(1 comment, 1042 words in story) There's More :: Permalink :: Comments
Opening arguments began today in the trial of Robel Phillipos, the third friend of Dzhokhar Tsarnaev to be charged with a crime related to the removal of items from Tsarnaev's dorm room after Tsarnaev was identified as a suspect in the Boston Marathon bombings.
He is charged with making false statements to the FBI. His defense: He was "stoned out of his mind."
Friend Azamat Tazhayakov was found guilty of obstruction of justice at a trial in July; Dias Kadyrbayev pleaded guilty to obstruction in August. Neither have been sentenced yet. A fourth friend, Steven Silva, is awaiting trial on gun charges.
(1 comment) Permalink :: Comments
Yesterday the feds arrested Stephen Silva of Cambridge, MA for heroin dealing and possession of a firearm with a partially obliterated serial number. Leaks from law enforcement claimed the gun is the one used to kill a Cambridge police officer days after the Boston Marathon bombings.
In June, the Judge in Dzhokhar Tsarnaev's case said he was very concerned about leaks but declined to issue a gag order. He should be more concerned now. As should the judge in Silva's case, since Silva isn't charged with anything related to the bombing, the Tsarnaev's or the officer's shooting.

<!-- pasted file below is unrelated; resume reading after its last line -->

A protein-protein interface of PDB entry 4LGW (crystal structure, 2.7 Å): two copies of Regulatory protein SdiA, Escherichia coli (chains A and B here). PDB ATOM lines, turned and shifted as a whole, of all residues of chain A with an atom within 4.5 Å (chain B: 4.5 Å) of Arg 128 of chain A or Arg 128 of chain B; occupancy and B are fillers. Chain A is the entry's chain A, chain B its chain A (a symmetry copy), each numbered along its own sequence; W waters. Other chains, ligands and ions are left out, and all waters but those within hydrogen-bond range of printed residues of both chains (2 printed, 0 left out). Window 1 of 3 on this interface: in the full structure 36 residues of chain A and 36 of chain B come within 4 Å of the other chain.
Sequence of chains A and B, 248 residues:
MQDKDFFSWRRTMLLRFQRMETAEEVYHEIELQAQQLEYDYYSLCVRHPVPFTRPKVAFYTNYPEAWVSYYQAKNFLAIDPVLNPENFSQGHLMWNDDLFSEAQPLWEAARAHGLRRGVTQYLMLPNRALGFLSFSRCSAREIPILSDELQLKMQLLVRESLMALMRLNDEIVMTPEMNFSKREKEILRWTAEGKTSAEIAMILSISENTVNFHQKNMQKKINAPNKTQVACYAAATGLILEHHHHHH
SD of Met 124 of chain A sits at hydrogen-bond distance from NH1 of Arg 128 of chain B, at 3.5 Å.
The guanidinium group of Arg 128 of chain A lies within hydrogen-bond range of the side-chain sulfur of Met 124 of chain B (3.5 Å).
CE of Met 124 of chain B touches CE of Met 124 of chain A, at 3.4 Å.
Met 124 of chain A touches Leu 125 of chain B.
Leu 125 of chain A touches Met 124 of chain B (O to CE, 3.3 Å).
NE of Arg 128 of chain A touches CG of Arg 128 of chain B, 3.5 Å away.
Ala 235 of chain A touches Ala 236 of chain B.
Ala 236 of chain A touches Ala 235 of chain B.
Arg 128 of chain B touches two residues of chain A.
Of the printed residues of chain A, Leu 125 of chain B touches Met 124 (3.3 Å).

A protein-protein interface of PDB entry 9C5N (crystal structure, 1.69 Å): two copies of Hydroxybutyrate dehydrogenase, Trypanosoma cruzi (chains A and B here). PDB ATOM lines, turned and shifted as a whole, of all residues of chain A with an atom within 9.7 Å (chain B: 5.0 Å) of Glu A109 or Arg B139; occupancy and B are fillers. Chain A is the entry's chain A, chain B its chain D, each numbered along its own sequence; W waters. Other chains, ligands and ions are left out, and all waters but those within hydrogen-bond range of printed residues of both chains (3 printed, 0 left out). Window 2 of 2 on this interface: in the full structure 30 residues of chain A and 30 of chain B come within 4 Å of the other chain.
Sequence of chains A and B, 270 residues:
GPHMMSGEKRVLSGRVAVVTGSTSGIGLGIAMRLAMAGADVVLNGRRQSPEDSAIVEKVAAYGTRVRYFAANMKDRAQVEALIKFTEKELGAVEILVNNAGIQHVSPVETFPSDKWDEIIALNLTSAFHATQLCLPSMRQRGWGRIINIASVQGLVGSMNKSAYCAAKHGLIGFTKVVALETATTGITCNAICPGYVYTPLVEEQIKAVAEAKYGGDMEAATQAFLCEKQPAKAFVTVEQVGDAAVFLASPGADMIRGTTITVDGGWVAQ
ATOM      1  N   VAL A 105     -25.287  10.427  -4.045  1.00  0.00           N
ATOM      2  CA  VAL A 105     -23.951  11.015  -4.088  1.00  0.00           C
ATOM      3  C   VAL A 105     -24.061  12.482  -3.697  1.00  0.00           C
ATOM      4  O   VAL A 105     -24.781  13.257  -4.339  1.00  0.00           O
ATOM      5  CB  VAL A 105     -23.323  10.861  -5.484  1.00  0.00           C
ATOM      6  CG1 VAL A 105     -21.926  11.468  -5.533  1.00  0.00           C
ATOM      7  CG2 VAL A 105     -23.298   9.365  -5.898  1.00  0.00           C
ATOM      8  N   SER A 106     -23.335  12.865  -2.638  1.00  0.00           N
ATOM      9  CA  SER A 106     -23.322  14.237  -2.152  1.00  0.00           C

He was charged with unlawful possession of a gun that had an altered or obliterated serial number. That police say it's the same gun that killed the officer says nothing about how the Tsarnaev's got it. Silva could have given it to any number of people who might have given it to the Tsarnaevs. Or, maybe someone paid a drug debt to Silva with the gun, and not being into guns, he sold it the next day, and his buyer sold or gave it to Tsarnaev.
(2 comments, 1842 words in story) There's More :: Permalink :: Comments
In opening arguments today in the trial of Azamat Tazhayakov, one of the two friends of accused Boston Marathon bomber Dzhokhar Tsarnaev who is charged with obstruction of justice and conspiracy to obstruct justice Azamat's lawyer, Nicholas Woolridge, told the jury, "I hope you give this kid a shot."
Woolridge also told the jury that it was Dias Kadyrbayev,who will be tried at a later date, who took the backback from Jahar's dorm room back to their apartment, and that it was Dias' girlfriend, who will testify under a grant of immunity from prosecution, who told Dias to get rid of it. Woolridge said Dias only told Azamat about getting rid of the backpack after the fact. [More...]
(2 comments, 826 words in story) There's More :: Permalink :: Comments
Dzhokhar Tsarnaev has requested a change of venue to Washington, D.C. The judge has not yet ruled on the motion.
Since Mass. does not have a death penalty, many thought the defense would prefer to have the trial there, notwithstanding the pretrial publicity. But the expert surveys conducted by the defense showed Mass. residents presumed Tsarnaev guilty in greater numbers than residents of other places: